Accidental death would be more credible. It would be the poetic justice of Fate if such a monster as the Eurasian had outlined should be wiped out by some simple mishap, though, as a custodian of law and order, Kitch would much prefer to see him sentenced in the dock.

Murder suggested that someone was aware of his culpability and had anticipated the verdict that would be meted out to him if he should be found guilty when brought to trial.

There was an alternative possibility, also, which Dunthorne did not overlook. If Westacott were found to have been murdered, his death prompted the thought that he was an innocent man who had stumbled on the truth by accident and who had been destroyed before he could expose the real culprit.

If that were the case the riddle was within measurable distance of solution. Whatever Westacott had unearthed, the police could ferret out also. With one suspect removed from the list more attention must be given to the other three until, by a process of elimination, the right man could be arrested without shadow of doubt.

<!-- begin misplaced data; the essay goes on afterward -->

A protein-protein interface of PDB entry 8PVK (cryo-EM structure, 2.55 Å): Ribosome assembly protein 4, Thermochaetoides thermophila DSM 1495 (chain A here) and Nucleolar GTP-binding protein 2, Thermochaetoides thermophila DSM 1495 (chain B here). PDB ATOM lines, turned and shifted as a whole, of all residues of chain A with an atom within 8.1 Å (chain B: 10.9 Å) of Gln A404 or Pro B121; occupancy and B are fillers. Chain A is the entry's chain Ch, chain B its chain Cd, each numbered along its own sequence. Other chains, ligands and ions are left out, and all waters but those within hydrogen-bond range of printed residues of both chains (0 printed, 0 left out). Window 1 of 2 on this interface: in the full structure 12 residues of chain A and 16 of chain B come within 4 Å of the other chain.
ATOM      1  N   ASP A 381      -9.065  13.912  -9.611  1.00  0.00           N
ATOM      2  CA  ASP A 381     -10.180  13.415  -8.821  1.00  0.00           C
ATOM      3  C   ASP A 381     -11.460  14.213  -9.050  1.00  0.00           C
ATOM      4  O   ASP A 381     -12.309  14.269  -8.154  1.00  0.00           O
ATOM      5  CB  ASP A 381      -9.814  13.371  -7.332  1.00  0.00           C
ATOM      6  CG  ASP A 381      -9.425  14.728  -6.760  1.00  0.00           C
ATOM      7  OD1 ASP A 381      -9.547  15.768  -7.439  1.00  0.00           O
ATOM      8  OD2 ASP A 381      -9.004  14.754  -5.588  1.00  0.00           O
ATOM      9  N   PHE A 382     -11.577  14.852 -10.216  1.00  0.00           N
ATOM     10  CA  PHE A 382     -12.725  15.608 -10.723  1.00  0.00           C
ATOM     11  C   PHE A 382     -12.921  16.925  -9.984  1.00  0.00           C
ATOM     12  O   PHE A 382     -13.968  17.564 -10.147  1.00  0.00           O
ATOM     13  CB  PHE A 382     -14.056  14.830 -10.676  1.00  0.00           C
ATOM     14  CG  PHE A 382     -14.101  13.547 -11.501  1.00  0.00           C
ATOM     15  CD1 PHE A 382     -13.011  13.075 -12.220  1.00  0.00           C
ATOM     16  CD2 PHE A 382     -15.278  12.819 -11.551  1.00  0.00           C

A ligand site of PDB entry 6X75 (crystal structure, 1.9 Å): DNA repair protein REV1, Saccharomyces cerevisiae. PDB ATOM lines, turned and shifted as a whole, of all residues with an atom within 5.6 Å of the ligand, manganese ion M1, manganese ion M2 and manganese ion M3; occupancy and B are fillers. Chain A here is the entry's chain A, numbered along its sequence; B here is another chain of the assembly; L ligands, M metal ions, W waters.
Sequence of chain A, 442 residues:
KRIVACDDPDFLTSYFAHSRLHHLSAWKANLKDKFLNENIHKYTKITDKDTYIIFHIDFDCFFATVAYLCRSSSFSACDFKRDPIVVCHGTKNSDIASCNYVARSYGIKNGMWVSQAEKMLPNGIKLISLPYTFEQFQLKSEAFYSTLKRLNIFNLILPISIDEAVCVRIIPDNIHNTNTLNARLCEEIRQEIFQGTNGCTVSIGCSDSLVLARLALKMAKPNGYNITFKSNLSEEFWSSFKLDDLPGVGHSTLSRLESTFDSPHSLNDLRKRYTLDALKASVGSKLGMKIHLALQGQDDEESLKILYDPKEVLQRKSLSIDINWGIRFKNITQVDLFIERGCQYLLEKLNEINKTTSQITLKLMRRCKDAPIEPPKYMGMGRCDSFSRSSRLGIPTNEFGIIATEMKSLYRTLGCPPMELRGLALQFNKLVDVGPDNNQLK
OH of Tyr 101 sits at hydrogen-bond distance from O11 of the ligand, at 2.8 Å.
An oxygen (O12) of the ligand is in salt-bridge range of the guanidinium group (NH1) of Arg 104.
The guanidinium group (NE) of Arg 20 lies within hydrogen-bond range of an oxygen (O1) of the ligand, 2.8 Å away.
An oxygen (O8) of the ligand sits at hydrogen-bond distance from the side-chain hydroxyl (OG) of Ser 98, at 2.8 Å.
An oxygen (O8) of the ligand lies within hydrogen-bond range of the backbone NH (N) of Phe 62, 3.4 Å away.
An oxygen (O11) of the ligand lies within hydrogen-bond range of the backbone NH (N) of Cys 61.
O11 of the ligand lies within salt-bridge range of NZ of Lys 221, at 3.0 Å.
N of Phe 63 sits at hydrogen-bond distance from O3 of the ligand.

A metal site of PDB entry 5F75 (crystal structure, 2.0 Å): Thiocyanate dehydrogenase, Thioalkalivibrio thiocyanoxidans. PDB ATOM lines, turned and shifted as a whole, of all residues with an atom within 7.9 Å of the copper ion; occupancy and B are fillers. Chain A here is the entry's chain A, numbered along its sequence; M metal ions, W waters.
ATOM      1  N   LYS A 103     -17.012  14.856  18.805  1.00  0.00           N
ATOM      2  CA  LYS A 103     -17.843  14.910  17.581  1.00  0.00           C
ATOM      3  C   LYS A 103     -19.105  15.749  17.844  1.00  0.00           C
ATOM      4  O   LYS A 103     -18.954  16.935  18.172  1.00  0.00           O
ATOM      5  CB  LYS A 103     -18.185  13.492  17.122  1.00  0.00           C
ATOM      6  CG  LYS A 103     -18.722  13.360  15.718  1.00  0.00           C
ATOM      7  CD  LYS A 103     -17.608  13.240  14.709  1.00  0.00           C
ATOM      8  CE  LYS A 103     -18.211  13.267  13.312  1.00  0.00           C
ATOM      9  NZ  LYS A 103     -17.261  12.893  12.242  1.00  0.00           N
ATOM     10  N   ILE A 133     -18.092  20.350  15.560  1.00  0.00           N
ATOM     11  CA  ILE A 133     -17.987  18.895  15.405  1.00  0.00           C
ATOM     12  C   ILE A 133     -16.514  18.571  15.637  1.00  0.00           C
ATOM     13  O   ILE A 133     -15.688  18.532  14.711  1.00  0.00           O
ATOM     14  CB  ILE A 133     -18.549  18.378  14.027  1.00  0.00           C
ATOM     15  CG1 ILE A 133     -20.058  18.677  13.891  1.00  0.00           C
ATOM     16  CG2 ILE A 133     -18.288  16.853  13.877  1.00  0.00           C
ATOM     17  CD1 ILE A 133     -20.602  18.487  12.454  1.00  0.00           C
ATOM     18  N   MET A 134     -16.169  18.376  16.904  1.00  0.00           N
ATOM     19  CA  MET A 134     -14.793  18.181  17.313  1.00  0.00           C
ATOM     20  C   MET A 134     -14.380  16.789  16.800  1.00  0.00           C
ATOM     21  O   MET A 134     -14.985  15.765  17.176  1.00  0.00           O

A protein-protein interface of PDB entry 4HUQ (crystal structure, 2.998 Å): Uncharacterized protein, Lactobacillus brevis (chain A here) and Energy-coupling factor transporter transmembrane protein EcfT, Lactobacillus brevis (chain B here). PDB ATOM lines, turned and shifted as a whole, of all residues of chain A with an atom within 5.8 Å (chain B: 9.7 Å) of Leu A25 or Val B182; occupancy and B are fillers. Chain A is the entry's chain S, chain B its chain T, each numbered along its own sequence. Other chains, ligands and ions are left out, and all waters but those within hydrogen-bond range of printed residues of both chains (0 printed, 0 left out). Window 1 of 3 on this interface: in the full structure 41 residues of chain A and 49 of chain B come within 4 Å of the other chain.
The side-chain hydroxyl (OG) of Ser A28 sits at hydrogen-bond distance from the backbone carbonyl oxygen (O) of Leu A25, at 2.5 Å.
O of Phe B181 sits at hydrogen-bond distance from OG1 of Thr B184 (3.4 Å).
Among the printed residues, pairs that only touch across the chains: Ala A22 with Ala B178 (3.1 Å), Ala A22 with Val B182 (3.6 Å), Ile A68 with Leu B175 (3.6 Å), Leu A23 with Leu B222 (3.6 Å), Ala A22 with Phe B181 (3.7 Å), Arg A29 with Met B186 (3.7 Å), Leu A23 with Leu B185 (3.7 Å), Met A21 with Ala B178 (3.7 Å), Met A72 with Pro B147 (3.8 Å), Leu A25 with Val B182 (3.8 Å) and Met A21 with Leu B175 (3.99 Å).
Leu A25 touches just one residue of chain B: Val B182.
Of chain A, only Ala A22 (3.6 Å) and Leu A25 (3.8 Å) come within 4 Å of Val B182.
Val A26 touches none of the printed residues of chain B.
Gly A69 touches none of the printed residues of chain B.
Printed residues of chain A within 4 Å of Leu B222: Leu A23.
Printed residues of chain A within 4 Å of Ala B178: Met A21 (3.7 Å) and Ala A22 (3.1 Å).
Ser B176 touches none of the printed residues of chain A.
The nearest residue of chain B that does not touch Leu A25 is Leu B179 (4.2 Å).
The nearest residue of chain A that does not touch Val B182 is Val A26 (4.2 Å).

Whilst all these thoughts were marshalled in his brain, he listened with a perfectly open mind to Inspector Saunders’ account of his investigations. Beney, whom he had asked to accompany him in case he needed further amplification on some detail of his death germ theory, was not present at the discussion.

“So the doctor thinks it was a snake-bite,” remarked Kitch when Saunders had concluded his report. “That’s very interesting. Show me on my own arm as near as you can where he was bitten.”

Saunders obligingly pinched his triceps between finger and thumb. Dunthorne frowned thoughtfully.

“That looks very much like murder,” he declared at once, and smiled at the expression of astonishment on his subordinate’s face.